Democrats greeted the news with a song linking Romney and Ryan's austere bill to the tune of "That's Amore."
Hanging off the top and sides of the bus, the Pranksters were greeted with screams of “Welcome home!”
Publishing the pictures and video documentation of bin Laden's death would be greeted skeptically today by some Arabs and Muslims.
Both Thomas and Cusack worried that they might not be accepted; each man's revelations have been greeted with a collective shrug.
During a performance of “Like a Prayer,” the star walked to the edge of the stage and greeted some excited fans.
He had anticipated a much warmer welcome than that which greeted him on his arrival.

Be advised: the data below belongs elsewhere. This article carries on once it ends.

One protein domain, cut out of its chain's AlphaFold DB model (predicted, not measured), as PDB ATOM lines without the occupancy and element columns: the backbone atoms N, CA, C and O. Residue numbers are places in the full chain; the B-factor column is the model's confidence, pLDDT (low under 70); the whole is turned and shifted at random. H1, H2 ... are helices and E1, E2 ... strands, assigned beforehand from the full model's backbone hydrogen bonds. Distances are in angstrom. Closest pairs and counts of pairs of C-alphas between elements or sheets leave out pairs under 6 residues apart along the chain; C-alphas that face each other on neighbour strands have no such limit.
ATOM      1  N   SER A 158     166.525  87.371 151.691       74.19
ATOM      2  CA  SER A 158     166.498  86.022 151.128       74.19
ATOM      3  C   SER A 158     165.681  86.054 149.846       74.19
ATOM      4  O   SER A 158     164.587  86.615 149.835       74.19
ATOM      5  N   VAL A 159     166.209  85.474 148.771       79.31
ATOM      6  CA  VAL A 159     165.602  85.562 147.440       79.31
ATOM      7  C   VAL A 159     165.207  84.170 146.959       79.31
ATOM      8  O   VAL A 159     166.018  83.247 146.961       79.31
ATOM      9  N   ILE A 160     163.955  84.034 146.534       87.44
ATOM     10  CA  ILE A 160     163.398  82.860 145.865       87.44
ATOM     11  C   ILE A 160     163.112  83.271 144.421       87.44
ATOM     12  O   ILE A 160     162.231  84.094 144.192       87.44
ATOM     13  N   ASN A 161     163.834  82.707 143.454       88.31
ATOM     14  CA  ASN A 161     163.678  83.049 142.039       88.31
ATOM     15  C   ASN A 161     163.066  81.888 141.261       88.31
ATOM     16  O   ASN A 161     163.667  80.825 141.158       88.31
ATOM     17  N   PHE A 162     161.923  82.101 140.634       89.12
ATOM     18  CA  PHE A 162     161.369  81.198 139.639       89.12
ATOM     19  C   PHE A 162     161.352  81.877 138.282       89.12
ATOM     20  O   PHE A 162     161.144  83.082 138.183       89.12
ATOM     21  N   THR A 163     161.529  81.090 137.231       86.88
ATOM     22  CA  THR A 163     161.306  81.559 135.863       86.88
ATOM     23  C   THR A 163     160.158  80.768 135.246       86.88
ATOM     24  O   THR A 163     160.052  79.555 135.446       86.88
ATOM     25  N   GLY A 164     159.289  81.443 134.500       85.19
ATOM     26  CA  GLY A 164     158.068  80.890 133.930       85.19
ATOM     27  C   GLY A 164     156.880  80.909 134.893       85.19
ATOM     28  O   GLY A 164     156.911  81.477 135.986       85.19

But before she could speak to him, Grunty greeted her with a loud squeal.
In the Northern States the capture was greeted with great jubilation.
The man who got out just ahead of Pocahontas was greeted by cries of "Come on you Ca-ap!"
He was in no manner prepared for the shock which greeted him on entering his sitting-room.
Old English gretan "to come in contact with" (in sense of "attack, accost" as well as "salute, welcome," and "touch, take hold of, handle"), from West Germanic *grotjan (cf. Old Saxon grotian, Old Frisian greta, Dutch groeten, Old High German gruozen, German grüßen "to salute, greet"), perhaps originally "to resound" (via notion of "cause to speak"), causative of Proto-Germanic *grætanan, root of Old English grætan (Anglian gretan) "weep, bewail," from PIE *gher- "to call out." Greet still can mean "cry, weep" in Scottish & northern England dialect, though this might be from a different root. Grætan is probably also the source of the second element in regret. Related: Greeted; greeting.